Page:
TreeHugger posted a moving article about how native cultures are endangered by climate change. This is something that I've felt move me before, and, in fact, it's one of the reasons I got so fired up about climate change personally. I blogged about attending a Marshall Islands Cultural Celebration for the Burke Museum of Culture and National history when I was in Seattle interning there. The president of the Marshall Islands was there as well as dancers, artisans and others of Marshal Island ancestry now living in the Seattle area. President Kessai Note gave a passionate address about climate change and the devastation affects it was and will have on the Marshall Islands - an island chain that has low elevation and is at great risk of disappearing forever.
As I watched these joyful people celebrate their heritage and dance and laugh, I wondered how anyone could could choose to hasten their culture's extinction. I felt that by not doing anything, I was partially responsible. All of the consumer-y crap I do to deplete resources when I don't need to be is only making things worse for people who are going to soon be struggling for their very survival. That was the moment when climate change became real for me.
TreeHugger's post reminded me of this moment and goes on to describe the very real dangers facing indigenous cultures:
Why care? Because diversity gives humanity and all of Earth's species more chance at long-term survival. I don't know about you, but I'm not willing to give up on the human experiment just yet.
In Tibet, sacred glaciers are melting and alpine medicinal plant populations are disappearing. In the Borneo rainforest, Dayak tribes report unusual alterations in wildlife seasonal patterns: native birds aren't showing up in their usual places, or at the usual times. In Central Africa, changing rainfall patterns have altered stream flows, making it harder for the Mbaka (pygmy) women to catch fish.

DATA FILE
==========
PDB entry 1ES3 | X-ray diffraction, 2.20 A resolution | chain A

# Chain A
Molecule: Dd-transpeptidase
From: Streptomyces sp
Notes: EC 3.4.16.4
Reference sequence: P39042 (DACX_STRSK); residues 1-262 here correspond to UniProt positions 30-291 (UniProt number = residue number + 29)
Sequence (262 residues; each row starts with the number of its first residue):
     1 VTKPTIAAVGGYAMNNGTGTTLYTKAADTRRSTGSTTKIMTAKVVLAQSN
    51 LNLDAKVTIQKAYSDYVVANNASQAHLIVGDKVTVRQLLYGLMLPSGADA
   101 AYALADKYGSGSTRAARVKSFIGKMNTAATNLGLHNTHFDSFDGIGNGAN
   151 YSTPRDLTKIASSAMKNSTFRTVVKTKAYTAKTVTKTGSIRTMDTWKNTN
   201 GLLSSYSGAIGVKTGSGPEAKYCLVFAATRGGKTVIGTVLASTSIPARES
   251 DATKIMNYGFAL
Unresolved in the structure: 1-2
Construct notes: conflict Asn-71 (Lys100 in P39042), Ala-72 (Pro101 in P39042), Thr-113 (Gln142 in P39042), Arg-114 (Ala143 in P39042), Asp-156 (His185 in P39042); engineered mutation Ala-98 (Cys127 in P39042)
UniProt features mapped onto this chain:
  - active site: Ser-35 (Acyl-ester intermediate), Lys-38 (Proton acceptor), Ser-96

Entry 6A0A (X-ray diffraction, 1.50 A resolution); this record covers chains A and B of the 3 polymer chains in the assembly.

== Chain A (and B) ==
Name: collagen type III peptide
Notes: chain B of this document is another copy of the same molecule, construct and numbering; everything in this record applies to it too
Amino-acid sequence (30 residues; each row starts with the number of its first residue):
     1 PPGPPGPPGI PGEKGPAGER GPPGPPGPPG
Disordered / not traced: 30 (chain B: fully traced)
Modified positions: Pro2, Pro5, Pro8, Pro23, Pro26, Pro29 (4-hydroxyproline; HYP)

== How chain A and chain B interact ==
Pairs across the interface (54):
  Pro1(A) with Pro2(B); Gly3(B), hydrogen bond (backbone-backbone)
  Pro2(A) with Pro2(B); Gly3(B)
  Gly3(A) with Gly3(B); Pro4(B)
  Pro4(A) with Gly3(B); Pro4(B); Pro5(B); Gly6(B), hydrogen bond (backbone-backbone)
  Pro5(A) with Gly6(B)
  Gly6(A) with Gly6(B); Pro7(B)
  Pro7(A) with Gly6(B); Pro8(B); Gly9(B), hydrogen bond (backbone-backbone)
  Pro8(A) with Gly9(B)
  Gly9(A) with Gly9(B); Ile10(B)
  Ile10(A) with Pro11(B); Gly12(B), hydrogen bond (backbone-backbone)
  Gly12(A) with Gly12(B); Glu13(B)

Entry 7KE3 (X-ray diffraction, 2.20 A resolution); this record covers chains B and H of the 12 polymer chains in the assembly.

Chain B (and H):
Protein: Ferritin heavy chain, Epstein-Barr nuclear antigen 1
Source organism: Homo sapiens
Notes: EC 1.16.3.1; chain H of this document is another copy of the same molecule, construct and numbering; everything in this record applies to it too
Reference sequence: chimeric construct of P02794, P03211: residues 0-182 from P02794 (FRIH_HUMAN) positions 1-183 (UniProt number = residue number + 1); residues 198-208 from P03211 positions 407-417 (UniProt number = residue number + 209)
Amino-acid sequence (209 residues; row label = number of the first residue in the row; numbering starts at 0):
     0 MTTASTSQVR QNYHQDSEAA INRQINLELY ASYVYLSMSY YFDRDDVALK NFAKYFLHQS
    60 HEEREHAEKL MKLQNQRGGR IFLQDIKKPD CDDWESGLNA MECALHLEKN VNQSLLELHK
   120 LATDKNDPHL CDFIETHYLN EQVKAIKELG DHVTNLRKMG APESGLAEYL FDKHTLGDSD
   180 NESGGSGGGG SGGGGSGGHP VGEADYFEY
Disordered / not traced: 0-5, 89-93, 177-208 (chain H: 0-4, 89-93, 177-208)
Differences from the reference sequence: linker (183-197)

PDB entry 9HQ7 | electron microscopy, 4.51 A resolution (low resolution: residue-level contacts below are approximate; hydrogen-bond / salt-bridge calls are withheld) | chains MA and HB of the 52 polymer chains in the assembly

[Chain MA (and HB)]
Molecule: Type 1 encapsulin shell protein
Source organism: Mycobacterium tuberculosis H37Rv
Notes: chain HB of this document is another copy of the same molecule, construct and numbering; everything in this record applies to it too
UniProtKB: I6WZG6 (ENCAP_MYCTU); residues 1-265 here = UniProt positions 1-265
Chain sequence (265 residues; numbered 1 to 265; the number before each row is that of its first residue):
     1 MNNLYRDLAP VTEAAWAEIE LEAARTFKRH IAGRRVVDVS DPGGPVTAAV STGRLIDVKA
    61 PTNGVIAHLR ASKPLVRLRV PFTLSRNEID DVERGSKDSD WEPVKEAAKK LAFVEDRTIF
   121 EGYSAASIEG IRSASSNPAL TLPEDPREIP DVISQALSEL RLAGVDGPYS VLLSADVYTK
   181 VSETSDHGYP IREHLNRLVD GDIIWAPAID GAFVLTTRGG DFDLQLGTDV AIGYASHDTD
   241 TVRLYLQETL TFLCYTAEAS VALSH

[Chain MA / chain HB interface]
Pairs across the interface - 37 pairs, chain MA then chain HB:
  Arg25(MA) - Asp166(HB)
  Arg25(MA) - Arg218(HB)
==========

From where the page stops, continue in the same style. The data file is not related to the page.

In Sweden, Norway, Finland, and Russia, milder winters are decreasing lichen populations, a key food source for both wild and semi-domesticated reindeer. For the first time in history, Sámi peoples have to search for fodder to feed their reindeer herds.
In the Arctic Circle, the permafrost isn't "permanent frost" anymore. It is melting. And as it melts, the tundra dries, reducing the vegetation available for caribou herds. With less food available, caribou are more prone to disease and food-borne illnesses.
Elsewhere in Alaska, melting glaciers are changing fish distribution patterns, affecting sea birds, mammals, and the indigenous communities dependent on them. Walruses and seals have fewer resting platforms (critical to maintaining their core body heat), and sea mammals are migrating further in search of fish. Earlier ice break-up and later freezes shorten hunting periods and increase risk along routes for Native Inuit hunters.
As glaciers along the Alaskan coast retreat, 180 Native villages have already experienced increased flooding and erosion from strong waves, their shorelines no longer protected by sea ice walls.
On the other side of the equator, retreating glaciers in the Peruvian Andes are reducing water flow to wetlands where vicuna, alpaca, and llama graze. Native Quechua herders are distressed not only at the negative impact on their livelihoods, but on the spiritual consequences of humankind's disregard for sacred mountains.
Here's the irony: the peoples of the world with the tiniest ecological footprint-who have contributed the least to our current state of global warming-are the first, and the hardest hit, by the negative impacts of climate change.
Native peoples are deeply connected to their natural landscape - and not just in economic terms. Cultural identity, belief systems, songs, and stories of indigenous peoples around the world are centered around the flora, fauna, forests, mountains, and waters of their traditional territories. Native Alaska peoples such as the Gwich'in consider themselves as the "Caribou People". Their creation stories tell how the Gwich'in people and the caribou share a part of each other's heart. According to Tibetan villagers, their sacred mountains have souls, just as humans do, and need to be treated accordingly.
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